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Black Christmas

Getting back to basics, frustrations are hammered over and over throughout the film’s duration. There’s never a desire to misguide audiences, as even’s 2006 debacle hooked more red herrings. Mediocrity on-screen is deemed acceptable due to the importance of addressing man’s villainous role in society. It all feels like a heavy-handed PSA that forgets what made Bob Clark’s original an infamously heralded slasher origin – a blueprint that couldn’t be replicated, so Halloween became the franchise formula to imitate (even here via Fran’s demise). Takal and Wolfe take a mighty home-run hitter’s swing at granting new generations, forgotten demographics, their “Christmas Horror” classic. Although, dare I say even Into The Dark’s done a better job at that?

Oh, and performances – wait, this review is *how* long already? Well, I’ll glance by Imogen Poots and her spunky supporting cast being failed by two constant modes: college-chick perkiness or at-odds collegiate drama. There’s no in-between. It’s either laughs shared over schmaltzy sisterhood buildup (ants are important, somehow) or screechy fighting that escalates without natural regard (again, clashing tones). Characters who backpedal on what little development exists to basely further plotting. That, and average dudes who are paid even less attention and planted as buffoonish devices (not the frat monsters, mind you).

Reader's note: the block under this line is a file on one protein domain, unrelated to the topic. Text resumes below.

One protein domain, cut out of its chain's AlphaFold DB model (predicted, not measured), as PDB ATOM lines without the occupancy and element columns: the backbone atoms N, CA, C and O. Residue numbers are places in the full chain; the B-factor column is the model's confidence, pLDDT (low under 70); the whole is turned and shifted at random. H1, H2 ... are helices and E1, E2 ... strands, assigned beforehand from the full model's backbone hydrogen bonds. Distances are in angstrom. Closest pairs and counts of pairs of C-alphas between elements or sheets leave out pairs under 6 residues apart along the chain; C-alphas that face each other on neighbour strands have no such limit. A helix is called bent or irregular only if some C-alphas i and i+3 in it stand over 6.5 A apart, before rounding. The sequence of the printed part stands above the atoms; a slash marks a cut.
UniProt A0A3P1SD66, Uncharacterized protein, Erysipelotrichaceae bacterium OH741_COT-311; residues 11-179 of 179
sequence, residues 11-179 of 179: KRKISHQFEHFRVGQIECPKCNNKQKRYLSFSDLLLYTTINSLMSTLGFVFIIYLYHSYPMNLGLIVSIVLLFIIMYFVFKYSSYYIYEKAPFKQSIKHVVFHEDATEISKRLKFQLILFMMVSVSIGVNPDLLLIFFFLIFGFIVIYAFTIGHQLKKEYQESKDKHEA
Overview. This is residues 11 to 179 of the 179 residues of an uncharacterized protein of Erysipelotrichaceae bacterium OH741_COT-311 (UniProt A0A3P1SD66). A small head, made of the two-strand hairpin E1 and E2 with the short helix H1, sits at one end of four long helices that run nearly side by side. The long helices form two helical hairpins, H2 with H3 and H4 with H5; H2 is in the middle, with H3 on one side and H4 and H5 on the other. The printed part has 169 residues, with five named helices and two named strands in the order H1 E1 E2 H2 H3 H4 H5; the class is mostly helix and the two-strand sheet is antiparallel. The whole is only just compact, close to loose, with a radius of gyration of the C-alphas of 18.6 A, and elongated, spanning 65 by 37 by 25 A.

Black Christmas (2019) will not be remembered as a seasonal gift to genre audiences. Sophia Takal’s latest Blumhouse collaboration doesn’t add to her impressive previous catalog that includes Always Shine and New Year, New You. Takal’s holiday slasher fails to keep a hot streak from freezing over, and might even feel out of her hands at times, but nevertheless. No matter the reasoning, what results will leave horror fans of all ages, genders, and preferences scratching their heads. A few vocal moments of “women CANNOT be broken” wrapped-up in the sloppiest, most slapped-together decorative disaster.

Black Christmas Review
Bad

Black Christmas deserves to be a better slasher satire propelled by empowerment than the messy, tonally obstructed holiday dud we're gifted.